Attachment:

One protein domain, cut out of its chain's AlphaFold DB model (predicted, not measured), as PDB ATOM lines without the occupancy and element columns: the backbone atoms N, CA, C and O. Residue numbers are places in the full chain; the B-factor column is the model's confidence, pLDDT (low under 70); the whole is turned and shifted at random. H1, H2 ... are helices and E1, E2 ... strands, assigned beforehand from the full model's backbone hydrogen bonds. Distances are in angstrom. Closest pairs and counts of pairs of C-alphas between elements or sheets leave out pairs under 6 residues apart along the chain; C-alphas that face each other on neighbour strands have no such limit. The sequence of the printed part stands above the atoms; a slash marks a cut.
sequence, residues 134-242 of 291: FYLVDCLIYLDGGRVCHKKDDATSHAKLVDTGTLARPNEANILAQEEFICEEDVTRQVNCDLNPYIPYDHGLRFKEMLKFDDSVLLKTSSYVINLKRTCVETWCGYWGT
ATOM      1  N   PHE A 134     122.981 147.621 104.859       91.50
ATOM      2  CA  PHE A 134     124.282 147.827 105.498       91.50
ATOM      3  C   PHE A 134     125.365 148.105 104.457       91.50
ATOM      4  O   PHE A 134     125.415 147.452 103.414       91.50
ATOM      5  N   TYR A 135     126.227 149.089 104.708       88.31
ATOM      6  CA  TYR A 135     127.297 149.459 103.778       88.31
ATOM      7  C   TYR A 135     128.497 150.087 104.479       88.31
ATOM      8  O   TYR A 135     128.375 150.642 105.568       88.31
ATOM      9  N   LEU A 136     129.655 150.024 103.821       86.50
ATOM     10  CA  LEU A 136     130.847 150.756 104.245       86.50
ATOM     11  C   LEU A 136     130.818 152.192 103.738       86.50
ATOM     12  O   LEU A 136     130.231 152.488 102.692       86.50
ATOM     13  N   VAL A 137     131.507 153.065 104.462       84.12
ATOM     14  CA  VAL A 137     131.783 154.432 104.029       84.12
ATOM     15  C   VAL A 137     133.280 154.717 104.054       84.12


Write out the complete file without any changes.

One protein domain, cut out of its chain's AlphaFold DB model (predicted, not measured), as PDB ATOM lines without the occupancy and element columns: the backbone atoms N, CA, C and O. Residue numbers are places in the full chain; the B-factor column is the model's confidence, pLDDT (low under 70); the whole is turned and shifted at random. H1, H2 ... are helices and E1, E2 ... strands, assigned beforehand from the full model's backbone hydrogen bonds. Distances are in angstrom. Closest pairs and counts of pairs of C-alphas between elements or sheets leave out pairs under 6 residues apart along the chain; C-alphas that face each other on neighbour strands have no such limit. The sequence of the printed part stands above the atoms; a slash marks a cut.
sequence, residues 134-242 of 291: FYLVDCLIYLDGGRVCHKKDDATSHAKLVDTGTLARPNEANILAQEEFICEEDVTRQVNCDLNPYIPYDHGLRFKEMLKFDDSVLLKTSSYVINLKRTCVETWCGYWGT
ATOM      1  N   PHE A 134     122.981 147.621 104.859       91.50
ATOM      2  CA  PHE A 134     124.282 147.827 105.498       91.50
ATOM      3  C   PHE A 134     125.365 148.105 104.457       91.50
ATOM      4  O   PHE A 134     125.415 147.452 103.414       91.50
ATOM      5  N   TYR A 135     126.227 149.089 104.708       88.31
ATOM      6  CA  TYR A 135     127.297 149.459 103.778       88.31
ATOM      7  C   TYR A 135     128.497 150.087 104.479       88.31
ATOM      8  O   TYR A 135     128.375 150.642 105.568       88.31
ATOM      9  N   LEU A 136     129.655 150.024 103.821       86.50
ATOM     10  CA  LEU A 136     130.847 150.756 104.245       86.50
ATOM     11  C   LEU A 136     130.818 152.192 103.738       86.50
ATOM     12  O   LEU A 136     130.231 152.488 102.692       86.50
ATOM     13  N   VAL A 137     131.507 153.065 104.462       84.12
ATOM     14  CA  VAL A 137     131.783 154.432 104.029       84.12
ATOM     15  C   VAL A 137     133.280 154.717 104.054       84.12